We developed a high precision position decoding method for a positron emission tomography (PET) detector that consists of a thick slab scintillator coupled with a multichannel photomultiplier tube (PMT). The DETECT2000 simulation package was used to validate light response characteristics for a 48.8 mm×48.8 mm×10 mm slab of lutetium oxyorthosilicate coupled to a 64 channel PMT. The data are then combined to produce light collection histograms. We employed a Gaussian mixture model (GMM) to parameterize the composite light response with multiple Gaussian mixtures. In the training step, light photons acquired by N PMT channels was used as an N-dimensional feature vector and were fed into a GMM training model to generate optimal parameters for M mixtures. In the positioning step, we decoded the spatial locations of incident photons by evaluating a sample feature vector with respect to the trained mixture parameters. The average spatial resolutions after positioning with four mixtures were 1.1 mm full width at half maximum (FWHM) at the corner and 1.0 mm FWHM at the center section. This indicates that the proposed algorithm achieved high performance in both spatial resolution and positioning bias, especially at the corner section of the detector.

  19. Briefly iodized Ag foils: microstructure, structure, optical response and potential as iodine detectors

    NASA Astrophysics Data System (ADS)

    Desapogu, Rajesh; Krishna, M. Ghanashyam; Sunandana, C. S.

    2015-06-01

    Commercial silver foils—typically 10 µ thick—were subjected to a regulated flux of iodine (I2) vapors produced in a "figure of eight" iodinator. The effect of iodization time, varied in steps from 0 to 720 s, on the microstructure, structure and optical response is reported. The uniodized Ag foil shows large clusters which transform into sub 100 nm sizes on exposure to iodine vapors up to a duration of 540 s, beyond which there is re-growth of large clusters. Crystallization of AgI is not observed up to an iodine exposure duration of 720 s. The foils continue to exhibit diffraction peaks corresponding to crystalline Ag up to this duration of iodine exposure. In the first 180 s, there is very little difference between the optical absorption spectra of the exposed and unexposed foils. At an exposure time of 360 s, a localized surface plasmon peak of Ag appears at a wavelength of 550 nm. The intensity of the plasmon peak increases with further increase in exposure time to 540 and 720 s. Interestingly, the intensity of the plasmon peak and the optical absorption value at 700 nm increase linearly beyond an exposure time of 180 s. The process was monitored gravimetrically to obtain a mass loss of I2 versus iodination time profile. This profile is apparently linear for iodination times in the range 180-720 s, suggesting a linear uptake of I2 by silver foil. This feature together with the gravimetry result makes the process applicable as detectors in situations where ppm levels of I2 need to be detected.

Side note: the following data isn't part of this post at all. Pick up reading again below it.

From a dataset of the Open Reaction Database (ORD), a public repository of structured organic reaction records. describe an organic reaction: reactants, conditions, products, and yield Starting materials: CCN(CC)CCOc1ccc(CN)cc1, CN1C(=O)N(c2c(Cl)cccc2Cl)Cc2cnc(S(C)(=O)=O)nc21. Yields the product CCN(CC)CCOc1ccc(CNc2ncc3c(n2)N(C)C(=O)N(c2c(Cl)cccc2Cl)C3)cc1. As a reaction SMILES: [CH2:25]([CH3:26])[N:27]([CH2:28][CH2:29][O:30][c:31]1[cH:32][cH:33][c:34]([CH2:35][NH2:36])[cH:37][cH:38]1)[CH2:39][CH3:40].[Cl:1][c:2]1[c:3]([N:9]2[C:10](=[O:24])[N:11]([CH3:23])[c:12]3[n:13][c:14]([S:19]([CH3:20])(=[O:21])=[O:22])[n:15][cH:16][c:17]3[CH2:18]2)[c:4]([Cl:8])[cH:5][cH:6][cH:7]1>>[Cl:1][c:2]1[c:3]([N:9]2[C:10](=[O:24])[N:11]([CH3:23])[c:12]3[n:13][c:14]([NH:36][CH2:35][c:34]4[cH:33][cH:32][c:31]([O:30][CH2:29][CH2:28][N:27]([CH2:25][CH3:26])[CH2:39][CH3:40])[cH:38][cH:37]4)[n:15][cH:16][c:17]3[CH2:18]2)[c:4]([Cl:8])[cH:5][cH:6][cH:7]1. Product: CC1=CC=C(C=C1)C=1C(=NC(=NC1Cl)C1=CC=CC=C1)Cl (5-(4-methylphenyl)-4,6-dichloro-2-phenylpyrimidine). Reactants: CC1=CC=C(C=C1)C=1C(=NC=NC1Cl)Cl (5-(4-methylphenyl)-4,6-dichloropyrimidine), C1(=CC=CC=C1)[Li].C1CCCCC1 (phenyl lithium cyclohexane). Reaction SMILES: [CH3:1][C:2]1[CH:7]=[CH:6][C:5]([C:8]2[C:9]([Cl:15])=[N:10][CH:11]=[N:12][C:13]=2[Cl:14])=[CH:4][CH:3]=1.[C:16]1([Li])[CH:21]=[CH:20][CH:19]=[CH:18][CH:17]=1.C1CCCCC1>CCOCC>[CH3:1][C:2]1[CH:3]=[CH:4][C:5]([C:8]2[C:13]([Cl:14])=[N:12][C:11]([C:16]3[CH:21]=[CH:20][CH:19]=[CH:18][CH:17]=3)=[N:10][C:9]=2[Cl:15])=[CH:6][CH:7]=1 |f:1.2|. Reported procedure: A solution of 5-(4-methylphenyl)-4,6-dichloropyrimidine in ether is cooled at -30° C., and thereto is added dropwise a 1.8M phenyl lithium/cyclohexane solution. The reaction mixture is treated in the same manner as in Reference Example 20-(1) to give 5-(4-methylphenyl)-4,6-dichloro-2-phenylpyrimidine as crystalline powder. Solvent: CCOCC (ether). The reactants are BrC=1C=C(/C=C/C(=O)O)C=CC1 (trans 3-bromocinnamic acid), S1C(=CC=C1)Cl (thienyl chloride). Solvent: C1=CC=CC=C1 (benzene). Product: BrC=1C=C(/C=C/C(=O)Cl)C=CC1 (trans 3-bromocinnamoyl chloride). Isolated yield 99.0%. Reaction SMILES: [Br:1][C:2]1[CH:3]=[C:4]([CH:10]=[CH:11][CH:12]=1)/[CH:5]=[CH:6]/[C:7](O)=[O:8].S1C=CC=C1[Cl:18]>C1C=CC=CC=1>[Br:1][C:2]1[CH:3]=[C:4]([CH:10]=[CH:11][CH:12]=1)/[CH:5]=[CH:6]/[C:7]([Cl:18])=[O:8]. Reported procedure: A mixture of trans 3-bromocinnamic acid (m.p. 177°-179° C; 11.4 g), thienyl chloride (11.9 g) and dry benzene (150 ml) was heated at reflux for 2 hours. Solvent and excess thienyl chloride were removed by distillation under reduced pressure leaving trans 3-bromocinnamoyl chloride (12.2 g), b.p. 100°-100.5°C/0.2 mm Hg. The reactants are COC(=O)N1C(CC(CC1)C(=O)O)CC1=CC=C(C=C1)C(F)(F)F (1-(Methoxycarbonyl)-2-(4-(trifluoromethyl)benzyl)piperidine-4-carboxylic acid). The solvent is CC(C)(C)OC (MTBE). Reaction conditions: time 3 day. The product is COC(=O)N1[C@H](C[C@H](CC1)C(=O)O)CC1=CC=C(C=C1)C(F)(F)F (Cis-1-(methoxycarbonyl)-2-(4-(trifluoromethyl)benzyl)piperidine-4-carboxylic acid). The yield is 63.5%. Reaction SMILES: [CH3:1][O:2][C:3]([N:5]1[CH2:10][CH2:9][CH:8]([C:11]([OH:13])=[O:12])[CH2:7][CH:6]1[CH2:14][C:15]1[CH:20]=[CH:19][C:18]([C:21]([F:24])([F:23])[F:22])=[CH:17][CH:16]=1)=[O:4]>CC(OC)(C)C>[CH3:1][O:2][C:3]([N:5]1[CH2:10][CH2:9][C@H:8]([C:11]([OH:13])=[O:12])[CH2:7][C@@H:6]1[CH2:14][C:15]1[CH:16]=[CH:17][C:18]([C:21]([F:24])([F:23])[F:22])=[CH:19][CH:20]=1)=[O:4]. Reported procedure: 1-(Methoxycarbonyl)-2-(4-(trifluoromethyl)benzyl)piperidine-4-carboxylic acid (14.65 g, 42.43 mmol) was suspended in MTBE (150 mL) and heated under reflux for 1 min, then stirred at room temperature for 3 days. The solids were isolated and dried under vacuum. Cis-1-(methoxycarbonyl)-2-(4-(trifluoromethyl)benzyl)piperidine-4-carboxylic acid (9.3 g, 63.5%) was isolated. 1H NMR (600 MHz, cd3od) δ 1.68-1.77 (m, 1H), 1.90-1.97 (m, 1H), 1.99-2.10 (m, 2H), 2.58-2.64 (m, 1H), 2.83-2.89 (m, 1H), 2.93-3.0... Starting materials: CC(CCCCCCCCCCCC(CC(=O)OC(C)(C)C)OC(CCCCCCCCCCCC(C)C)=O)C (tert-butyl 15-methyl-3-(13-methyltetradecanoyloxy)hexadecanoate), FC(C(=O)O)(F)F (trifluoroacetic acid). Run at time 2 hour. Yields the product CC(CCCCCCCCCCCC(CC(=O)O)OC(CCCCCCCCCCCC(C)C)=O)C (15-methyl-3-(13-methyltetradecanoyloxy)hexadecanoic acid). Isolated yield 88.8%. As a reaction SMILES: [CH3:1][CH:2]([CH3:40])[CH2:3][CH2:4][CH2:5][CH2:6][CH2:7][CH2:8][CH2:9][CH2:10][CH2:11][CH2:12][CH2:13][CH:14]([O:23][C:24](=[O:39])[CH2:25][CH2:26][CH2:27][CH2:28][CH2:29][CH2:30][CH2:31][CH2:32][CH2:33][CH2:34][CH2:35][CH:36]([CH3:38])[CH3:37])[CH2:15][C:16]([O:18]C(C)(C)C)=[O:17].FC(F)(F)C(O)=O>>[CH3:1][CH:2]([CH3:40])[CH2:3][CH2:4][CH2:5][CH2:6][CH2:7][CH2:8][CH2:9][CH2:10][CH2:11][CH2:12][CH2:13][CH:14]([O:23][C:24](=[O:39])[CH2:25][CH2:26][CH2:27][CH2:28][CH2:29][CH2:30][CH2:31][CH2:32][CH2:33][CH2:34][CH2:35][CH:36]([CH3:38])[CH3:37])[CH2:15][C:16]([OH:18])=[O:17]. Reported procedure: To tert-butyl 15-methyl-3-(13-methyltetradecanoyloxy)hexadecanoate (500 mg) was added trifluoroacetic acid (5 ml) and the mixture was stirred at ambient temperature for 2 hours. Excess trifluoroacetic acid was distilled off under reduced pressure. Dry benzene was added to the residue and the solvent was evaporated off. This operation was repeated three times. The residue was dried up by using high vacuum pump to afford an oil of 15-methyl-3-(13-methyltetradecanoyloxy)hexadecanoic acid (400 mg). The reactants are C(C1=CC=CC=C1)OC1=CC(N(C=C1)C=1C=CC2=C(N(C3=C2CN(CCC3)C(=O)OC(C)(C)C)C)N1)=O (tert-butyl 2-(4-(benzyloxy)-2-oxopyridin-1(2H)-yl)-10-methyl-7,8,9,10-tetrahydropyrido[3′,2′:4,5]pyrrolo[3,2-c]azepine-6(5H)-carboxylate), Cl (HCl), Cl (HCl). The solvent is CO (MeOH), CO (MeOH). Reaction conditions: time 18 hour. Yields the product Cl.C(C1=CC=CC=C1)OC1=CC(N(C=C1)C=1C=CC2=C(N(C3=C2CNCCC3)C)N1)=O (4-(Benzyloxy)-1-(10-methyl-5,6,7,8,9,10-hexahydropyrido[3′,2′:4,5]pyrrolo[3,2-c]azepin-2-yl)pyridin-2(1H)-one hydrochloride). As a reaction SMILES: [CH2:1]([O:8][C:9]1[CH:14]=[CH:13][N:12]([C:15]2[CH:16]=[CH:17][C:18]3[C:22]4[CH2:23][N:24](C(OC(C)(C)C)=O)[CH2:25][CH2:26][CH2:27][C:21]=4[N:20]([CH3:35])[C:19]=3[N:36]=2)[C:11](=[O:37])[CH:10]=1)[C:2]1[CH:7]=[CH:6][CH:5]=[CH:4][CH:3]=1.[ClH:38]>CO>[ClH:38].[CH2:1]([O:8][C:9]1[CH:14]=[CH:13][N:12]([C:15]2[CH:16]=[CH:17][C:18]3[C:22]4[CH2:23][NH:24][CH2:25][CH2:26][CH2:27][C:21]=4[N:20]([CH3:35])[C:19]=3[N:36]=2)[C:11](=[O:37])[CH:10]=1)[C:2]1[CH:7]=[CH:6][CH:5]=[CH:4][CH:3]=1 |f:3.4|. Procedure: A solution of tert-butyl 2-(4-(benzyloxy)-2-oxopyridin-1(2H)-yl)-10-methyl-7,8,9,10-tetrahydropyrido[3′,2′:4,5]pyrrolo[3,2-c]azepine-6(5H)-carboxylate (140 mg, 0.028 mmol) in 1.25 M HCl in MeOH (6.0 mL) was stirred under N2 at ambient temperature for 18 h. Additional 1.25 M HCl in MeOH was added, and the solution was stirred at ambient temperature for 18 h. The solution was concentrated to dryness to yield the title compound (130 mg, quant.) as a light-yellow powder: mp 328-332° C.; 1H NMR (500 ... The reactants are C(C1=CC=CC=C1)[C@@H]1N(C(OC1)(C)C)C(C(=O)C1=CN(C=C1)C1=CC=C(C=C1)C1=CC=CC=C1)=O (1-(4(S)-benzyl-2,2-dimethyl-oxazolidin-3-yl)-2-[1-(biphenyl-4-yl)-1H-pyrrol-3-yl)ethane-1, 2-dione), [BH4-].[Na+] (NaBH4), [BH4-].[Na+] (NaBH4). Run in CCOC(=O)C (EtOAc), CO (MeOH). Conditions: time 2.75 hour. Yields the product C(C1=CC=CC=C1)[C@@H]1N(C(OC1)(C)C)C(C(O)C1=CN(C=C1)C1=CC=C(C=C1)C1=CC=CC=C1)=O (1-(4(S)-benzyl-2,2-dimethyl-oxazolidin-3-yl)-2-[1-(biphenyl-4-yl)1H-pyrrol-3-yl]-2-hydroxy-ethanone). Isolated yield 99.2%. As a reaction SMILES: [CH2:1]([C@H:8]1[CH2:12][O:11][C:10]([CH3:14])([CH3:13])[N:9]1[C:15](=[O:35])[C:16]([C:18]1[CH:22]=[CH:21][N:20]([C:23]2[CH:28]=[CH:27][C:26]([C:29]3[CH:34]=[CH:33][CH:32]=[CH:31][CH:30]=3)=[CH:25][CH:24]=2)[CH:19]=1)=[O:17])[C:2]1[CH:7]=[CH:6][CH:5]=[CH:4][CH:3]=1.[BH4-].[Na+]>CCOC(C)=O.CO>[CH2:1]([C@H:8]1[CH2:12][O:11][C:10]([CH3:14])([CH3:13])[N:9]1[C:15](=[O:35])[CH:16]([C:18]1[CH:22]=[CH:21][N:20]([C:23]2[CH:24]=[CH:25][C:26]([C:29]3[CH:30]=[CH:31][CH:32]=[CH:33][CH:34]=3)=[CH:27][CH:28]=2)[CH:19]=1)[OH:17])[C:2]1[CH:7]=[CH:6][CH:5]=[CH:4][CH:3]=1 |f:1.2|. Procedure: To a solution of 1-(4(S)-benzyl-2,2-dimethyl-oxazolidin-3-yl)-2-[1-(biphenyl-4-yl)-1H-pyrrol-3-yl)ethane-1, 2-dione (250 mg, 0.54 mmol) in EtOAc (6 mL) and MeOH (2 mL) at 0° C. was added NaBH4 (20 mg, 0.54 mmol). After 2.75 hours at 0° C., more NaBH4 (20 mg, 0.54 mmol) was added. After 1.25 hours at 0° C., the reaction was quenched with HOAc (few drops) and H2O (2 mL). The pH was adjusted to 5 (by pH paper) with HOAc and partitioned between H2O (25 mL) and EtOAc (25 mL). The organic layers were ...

20. Response of Solid He-4 to External Stress: Interdigital Capacitor Solid Level Detector and Optical Interferometer

    NASA Technical Reports Server (NTRS)

    Fay, J.; Wada, Y.; Masutomi, R.; Elkholy, T.; Kojima, H.

    2003-01-01

    Two experiments are being conducted to observe the liquid/solid interface of He-4 near 1 K. Interesting instabilities are expected to occur when the solid is non-hydrostatically stressed. (1)A compact interdigital capacitor is used as a level detector to observe solid He-4 to which stresses are applied externally. The capacitor consists of 38 interlaced 50 m wide and 3.8 mm long gold films separated by 50 m and deposited onto a 5 mm by 5 mm sapphire substrate. The capacitor is placed on one flat end wall of a cylindrical chamber (xx mm diameter and xx mm long). The solid is grown to a known height and a stress is applied by a tubular PZT along the cylindrical axis. The observed small change in height of the solid at the wall is linearly proportional to the applied stress. The solid height decreases under compressive stress but does not change under tensile stress. The response of the solid on compressive stress is consistent with the expected quadratic dependence on strain. (2)Interferometric techniques are being developed for observing the solid He-4 surface profile. A laser light source is brought into the low temperature region via single mode optical fiber. The interference pattern is transmitted back out of the low temperature apparatus via optical fiber bundle. The solid He-4 growth chamber will be equipped with two PZT's such that stress can be applied from orthogonal directions. Orthogonally applied stress is expected to induce surface instability with island-like deformation on a grid pattern. Apparatus design and progress of its construction are described.

  1. Fast response amplitude scintillation detector for X-ray synchrotron radiation

    NASA Astrophysics Data System (ADS)

    Dementyev, E. N.; Sheromov, M. A.; Sokolov, A. S.

    1986-05-01